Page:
1. The only question in this case is whether the Court, to which a decree has been transferred for execution, is competent to entertain and decide an application under Order XXI, Rule 50 (2) of the Code of Civil Procedure, and it has been referred to us because of some conflict of judicial opinion on the question.
2. The decree in this case was obtained against a partnership firm from a Court of Bombay. It was transferred for execution to the Court of a Subordinate Judge at Delhi. The decree-holder then made an application in the Delhi Court, seeking execution against a partner of the judgment-debtor firm, and that partner, being Sanwal Dass Gupta, objected on the ground that such an application could be entertained only by the original Court which made the decree. The executing Court overruled that objection, holding that it had jurisdiction to entertain the petition and decide whether execution should be allowed against the partner. Hence this revision petition by Sanwal Dass Gupta.
3. On behalf of the petitioner, reliance is placed on the language of Sub-rule (2) of Rule 50 of Order XXI of the Code of Civil Procedure. It says -
50. (2) Where the decree-holder claims to be entitled to cause the decree to be executed against any person other than such a person as is referred to in Sub-rule (1), Clauses (b) and (c), as being a partner in the firm, he may apply to the Court which passed the decree for leave, and where the liability is not disputed, such Court may grant such leave, or, where such liability is disputed, may order that the liability of such person be tried and determined in any manner in which any issue in a suit may be tried and determined.' The argument is that because this rule says that an application may be made to the Court which passed the decree, the inference must be that such an application cannot be made to the transferee-Court.
This argument, however, ignores a clear provision contained in Section 42 of the Code of Civil Procedure, which is in these terms - '42. The Court executing a decree sent to it shall have the same powers in executing such decree as if it had been passed by itself .........'
It is obvious that if full effect is given to the provision in Section 42 of the Code of Civil Procedure, then the powers of a Court, which may have originally granted the decree, and the powers of a Court, to which it is later transferred for execution, would be identical, and the argument, that a particular application which may be made to the Court granting the decree cannot be made to the transferee-Court, would not appear to have much substance.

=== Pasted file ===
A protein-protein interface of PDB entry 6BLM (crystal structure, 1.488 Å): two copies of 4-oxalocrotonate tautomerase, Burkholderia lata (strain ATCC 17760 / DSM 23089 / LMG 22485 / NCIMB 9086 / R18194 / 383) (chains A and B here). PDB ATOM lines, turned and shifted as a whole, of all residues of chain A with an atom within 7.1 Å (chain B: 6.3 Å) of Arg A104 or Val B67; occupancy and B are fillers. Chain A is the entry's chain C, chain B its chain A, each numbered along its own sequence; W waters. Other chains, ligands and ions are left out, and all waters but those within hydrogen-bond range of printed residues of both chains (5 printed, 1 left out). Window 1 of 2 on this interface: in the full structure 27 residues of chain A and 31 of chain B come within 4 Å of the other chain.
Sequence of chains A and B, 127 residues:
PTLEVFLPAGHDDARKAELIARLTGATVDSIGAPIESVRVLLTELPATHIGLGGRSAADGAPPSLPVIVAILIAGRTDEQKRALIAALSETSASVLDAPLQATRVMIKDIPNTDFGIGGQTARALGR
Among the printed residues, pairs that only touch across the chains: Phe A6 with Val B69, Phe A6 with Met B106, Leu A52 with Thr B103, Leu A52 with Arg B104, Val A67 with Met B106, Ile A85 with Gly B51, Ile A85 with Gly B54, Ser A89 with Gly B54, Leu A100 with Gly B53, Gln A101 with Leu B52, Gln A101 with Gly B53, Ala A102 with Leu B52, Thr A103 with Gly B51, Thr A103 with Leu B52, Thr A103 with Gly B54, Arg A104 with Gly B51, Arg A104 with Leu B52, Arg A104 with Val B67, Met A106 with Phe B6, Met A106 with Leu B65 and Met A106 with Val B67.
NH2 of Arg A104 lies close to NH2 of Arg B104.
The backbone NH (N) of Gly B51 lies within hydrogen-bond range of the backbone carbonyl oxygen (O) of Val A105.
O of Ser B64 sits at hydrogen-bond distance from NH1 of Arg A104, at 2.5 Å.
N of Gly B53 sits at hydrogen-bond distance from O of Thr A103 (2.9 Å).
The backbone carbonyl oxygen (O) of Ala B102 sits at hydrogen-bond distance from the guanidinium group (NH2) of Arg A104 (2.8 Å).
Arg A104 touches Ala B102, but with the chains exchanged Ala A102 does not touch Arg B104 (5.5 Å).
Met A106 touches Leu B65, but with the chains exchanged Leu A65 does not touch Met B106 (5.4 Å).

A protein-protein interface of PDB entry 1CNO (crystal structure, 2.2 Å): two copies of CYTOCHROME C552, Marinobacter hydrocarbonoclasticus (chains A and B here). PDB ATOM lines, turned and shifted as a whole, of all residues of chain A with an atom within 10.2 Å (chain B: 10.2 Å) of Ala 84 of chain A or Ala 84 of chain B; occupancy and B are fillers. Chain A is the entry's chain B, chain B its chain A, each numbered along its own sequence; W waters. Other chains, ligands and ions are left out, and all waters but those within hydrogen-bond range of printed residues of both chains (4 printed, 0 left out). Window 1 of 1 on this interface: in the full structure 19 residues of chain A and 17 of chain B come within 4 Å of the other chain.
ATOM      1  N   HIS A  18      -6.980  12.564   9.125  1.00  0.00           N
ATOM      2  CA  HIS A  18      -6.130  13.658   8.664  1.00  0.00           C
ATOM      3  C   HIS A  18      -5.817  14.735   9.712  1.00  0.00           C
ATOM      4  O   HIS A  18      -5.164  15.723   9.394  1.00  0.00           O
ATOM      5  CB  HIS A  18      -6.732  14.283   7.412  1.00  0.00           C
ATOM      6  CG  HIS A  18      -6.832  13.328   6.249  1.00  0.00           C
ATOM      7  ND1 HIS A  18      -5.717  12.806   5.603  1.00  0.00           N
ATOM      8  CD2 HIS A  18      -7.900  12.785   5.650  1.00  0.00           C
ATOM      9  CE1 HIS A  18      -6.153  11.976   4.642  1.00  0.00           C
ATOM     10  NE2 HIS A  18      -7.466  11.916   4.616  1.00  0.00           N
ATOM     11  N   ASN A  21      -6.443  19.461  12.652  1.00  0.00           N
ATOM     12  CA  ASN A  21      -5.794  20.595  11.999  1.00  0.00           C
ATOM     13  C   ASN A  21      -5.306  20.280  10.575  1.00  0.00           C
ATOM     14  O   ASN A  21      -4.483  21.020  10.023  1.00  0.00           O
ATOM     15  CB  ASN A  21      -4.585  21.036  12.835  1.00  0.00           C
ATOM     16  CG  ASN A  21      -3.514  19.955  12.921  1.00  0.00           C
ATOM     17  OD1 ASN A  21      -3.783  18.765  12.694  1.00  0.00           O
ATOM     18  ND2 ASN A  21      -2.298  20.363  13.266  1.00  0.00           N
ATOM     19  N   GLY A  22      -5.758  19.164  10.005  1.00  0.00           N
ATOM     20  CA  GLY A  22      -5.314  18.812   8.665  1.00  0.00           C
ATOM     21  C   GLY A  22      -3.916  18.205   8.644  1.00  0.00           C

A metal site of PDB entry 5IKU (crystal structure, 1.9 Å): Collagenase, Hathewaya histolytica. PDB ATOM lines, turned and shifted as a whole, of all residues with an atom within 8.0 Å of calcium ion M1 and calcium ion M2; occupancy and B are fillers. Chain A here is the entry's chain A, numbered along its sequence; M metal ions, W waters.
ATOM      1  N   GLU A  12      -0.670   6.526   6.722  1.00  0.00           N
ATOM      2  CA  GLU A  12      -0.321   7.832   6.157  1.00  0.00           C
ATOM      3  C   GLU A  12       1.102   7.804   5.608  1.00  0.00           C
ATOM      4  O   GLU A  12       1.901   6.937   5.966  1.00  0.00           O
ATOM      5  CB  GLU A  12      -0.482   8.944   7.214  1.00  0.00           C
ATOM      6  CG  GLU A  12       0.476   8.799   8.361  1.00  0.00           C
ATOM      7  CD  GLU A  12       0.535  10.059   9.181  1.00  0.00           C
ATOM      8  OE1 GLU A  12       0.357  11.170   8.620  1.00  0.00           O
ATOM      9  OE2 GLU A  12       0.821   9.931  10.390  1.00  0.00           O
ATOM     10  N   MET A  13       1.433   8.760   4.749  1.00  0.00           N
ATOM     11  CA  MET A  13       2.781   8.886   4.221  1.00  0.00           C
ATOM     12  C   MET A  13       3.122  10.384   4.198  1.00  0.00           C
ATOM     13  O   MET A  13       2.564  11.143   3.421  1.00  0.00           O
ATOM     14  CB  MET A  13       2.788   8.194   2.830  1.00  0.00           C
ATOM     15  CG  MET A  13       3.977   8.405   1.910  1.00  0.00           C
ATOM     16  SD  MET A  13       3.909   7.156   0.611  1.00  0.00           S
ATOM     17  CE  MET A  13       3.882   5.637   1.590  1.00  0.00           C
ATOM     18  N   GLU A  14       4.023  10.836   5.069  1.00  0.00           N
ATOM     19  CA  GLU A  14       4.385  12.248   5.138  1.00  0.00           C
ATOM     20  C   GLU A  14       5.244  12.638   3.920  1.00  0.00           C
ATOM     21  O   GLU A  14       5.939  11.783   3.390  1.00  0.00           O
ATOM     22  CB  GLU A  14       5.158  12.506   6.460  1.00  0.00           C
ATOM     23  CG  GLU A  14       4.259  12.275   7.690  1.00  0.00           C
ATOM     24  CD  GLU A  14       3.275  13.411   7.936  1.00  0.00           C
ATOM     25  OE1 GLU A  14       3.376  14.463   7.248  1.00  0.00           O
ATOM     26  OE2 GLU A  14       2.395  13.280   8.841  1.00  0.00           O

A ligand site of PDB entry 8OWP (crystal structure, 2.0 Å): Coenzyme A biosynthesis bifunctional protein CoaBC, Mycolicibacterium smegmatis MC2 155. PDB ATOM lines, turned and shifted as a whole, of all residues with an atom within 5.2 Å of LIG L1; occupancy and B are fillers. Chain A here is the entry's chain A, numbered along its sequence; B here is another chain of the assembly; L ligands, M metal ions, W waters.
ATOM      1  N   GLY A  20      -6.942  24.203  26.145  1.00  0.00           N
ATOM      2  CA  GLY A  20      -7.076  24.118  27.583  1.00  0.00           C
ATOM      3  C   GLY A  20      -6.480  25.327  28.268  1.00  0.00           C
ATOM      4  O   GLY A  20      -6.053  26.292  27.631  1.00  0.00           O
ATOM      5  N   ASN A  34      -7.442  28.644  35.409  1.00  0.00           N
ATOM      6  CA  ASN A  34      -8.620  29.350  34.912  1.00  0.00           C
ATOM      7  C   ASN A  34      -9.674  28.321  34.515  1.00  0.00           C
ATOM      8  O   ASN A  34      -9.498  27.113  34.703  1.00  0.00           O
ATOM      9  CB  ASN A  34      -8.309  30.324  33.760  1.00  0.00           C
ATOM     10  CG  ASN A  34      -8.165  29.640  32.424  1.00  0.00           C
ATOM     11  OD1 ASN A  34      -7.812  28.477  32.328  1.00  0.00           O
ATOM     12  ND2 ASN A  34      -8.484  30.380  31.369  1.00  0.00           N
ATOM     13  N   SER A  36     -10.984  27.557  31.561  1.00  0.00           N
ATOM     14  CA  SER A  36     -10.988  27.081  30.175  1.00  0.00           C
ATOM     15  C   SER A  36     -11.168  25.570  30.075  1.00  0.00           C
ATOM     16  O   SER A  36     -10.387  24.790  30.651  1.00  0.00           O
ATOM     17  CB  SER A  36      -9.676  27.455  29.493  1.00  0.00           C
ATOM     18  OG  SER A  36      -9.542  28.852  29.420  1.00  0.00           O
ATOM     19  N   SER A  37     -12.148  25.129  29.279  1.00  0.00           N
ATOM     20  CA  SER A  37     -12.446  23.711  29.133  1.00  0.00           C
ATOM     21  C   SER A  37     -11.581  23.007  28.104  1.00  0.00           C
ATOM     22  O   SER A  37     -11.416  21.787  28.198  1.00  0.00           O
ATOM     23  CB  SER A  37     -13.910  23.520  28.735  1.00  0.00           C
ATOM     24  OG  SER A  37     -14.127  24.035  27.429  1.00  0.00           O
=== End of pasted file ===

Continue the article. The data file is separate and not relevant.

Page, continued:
It is admitted that as far as the Lahore High Court is concerned, the view all along has been that a transferee-Court has jurisdiction to entertain and decide an application under Rule 50 (2), Order XXI, Civil Procedure Code. Bhide, J., sitting alone, in E. D. Sasson and Co., Ltd. v. Shivji Ram Devi Das, AIR 1929 Lah 228, adopted that view, and the same was followed by Addison, J., again sitting alone, in Abdul Hamid v. Dhanpat Mat Diwan Chand, AIR 1931 Lah 507(2). Later that year Addison, J., sitting in a Division Bench with Coldstream, J., considered the matter again and affirmed the same view in Bombay Company Ltd. v. Kahan Singh, AIR 1931 Lah 736.
It is admitted that there is no decision of the Lahore High Court or of this Court expressing thecontrary view, which is now canvassed on behalf of the petitioner. Learned counsel, however, refers to a decision of the Calcutta High Court in Pulin Behari v. Iswar Chandra Pal Firm, AIR 1945 Cal 303, where a Division Bench of that Court noticed the divergence of judicial opinion concerning the interpretation of Order XXI, Rule 50, Sub-rule (2), Civil Procedure Code, and came to the conclusion, in spite of the decisions of the Lahore High Court I have referred to, that the true meaning of Sub-rule (2) of Rule 50, Order XXI, is that such an application must be made to only the Court which had originally granted the decree. The divergence of opinion arises but of the emphasis placed on the words of Rule 50, Sub-rule (2) of Order XXI in one case and the language of Section 42 of the Civil Procedure Code in the other, and, as far as I can see, there is no reason why full effect should not be given to the language of Section 42 and why its import should be cut down.
As I have said, that has been the view of the Lahore High Court which this Court ordinarily follows, and nothing has been said in the present case to persuade us to depart from it. No inconvenience of any kind seems to result from the adoption of this view and it seems, on the other hand, only proper that the Court, seized of the execution proceedings for the time being, should be allowed to decide whether it would at the instance of the decree-holder permit execution to be taken out against a partner of a firm. I would, therefore, in agreement with the decision of the Lahore High Court, hold that in such a case as the present the transferee-Court is competent to entertain an application under Order XXI, Rule 50 (2) of the Civil Procedure Code. The present revision petition must, on this view, fail and I would dismiss it but, in all the circumstances, not burden the petitioner with costs.
D. Falshaw, C.J.
4. I agree.